By Indiana State University
Apr 3, 2019
Kristina Lawyer knew she hit the jackpot when she found a way to pair her love of drag racing with a career in engineering. It’s an added bonus that her position as an assistant professor of automotive engineering technology and mechanical engineering technology at Indiana State University also allows her to encourage young women to enter science-related fields.
Lawyer, who has been on the College of Technology faculty for more than five years, specializes in alcohol fuel blends in SIDI engines, systems modeling, specifically vehicle modeling with Simulink and engineering education.
While she hopes students soak up all of the technological knowledge she provides, she also hopes the mostly juniors and seniors who go through her classroom learn from her honesty about her own experiences – including not knowing what she wanted to do with her life at age 18 and nearly failing out of college.
“It helps students to realize it’s not just them and also breaks down faculty-student walls,” she said. “I talk with my students a lot about what they can do and assure them that they will push through. When I look back, I know a lot of maturing happened in those last years of college and I hope I help students see that they can get through the grit, too.”
Lawyer knows a thing or two about grit. A 2008 graduate of Rose-Hulman Institute of Technology with a bachelor’s degree in mechanical engineering, Lawyer decided to focus on research post-graduation and enrolled at Michigan Technological University for both her master’s degree and PhD in mechanical engineering. As part of her PhD research, she operated an engine dynamometer and emissions measurement equipment while working at Argonne National Lab in Chicago.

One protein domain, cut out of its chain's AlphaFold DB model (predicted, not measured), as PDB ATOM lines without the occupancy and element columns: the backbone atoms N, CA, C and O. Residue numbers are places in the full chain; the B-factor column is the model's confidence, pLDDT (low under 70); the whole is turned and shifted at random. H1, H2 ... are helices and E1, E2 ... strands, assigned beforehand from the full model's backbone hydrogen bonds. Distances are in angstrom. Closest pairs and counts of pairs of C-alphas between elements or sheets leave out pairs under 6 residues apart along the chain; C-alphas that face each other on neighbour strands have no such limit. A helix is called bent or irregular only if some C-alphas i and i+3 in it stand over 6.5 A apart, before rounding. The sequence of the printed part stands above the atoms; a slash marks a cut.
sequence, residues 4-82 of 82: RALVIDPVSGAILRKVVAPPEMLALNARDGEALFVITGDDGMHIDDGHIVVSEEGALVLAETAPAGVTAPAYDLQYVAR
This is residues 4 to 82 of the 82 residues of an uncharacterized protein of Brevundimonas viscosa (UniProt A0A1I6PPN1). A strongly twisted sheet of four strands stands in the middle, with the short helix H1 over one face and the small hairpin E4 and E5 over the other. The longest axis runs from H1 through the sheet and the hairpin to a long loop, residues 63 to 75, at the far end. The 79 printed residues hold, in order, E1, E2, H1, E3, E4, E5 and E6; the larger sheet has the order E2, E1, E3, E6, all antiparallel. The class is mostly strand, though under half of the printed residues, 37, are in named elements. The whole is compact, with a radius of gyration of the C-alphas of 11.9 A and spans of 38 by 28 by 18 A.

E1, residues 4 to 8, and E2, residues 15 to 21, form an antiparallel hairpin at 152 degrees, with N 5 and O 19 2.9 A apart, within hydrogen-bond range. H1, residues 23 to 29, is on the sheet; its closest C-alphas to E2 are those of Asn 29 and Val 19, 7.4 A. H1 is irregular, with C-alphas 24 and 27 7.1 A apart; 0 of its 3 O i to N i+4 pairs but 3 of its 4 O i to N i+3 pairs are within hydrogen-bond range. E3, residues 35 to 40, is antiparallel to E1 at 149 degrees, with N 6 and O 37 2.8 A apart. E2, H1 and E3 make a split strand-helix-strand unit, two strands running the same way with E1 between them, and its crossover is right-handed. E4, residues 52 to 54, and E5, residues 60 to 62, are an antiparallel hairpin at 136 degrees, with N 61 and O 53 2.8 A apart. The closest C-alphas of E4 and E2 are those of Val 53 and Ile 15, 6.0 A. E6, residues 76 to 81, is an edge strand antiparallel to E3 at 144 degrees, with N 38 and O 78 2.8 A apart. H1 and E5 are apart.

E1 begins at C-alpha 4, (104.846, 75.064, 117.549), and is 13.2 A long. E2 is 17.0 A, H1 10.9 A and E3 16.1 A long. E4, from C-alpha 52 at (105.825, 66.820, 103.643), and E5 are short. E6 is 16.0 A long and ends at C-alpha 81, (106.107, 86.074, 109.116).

“I went into engineering because someone told me I was good at math and science, and I grew up in a family that was into drag racing and I had been working with technology to make cars go faster most of my life,” she said. “But I fully admit that when enrolled at Rose I didn’t completely understand what engineering was but it turned out that it fit well.”
Thanks to her professors, Lawyer got through the early funk of college and was even inspired to go into academia. She expected to work in industry right after college, but decided to pursue teaching when a position opened at State. Lawyer now teaches automotive engineering technology, mechanical engineering technology, as well as courses for the new engineering program.
A strong advocate for women in technology, Lawyer is an alumna of and current chapter advisor for Alpha Omicron Pi Women’s Fraternity at Rose-Hulman. She serves as faculty advisor for State’s Females in Technology student organization and the Shell Eco-Marathon team. And she also loves cats – and owns six.
“I’ve been so lucky to be in communities where being a woman in a male-dominated field was encouraged,” Lawyer said. “Being a woman has never hindered me in engineering. Maybe it was because growing up I was into racing, which is also male-dominated. It was just what I did and my mom was and still is a car person, too,” she said. “Even at Rose, there were a decent number of women. It wasn’t until later that people asked me about being a female in engineering. Knowing that now, though, as FiT advisor I make it a point to bring girls to campus, to talk to them about engineering careers. I want them to see all of the opportunities there are for them in engineering.”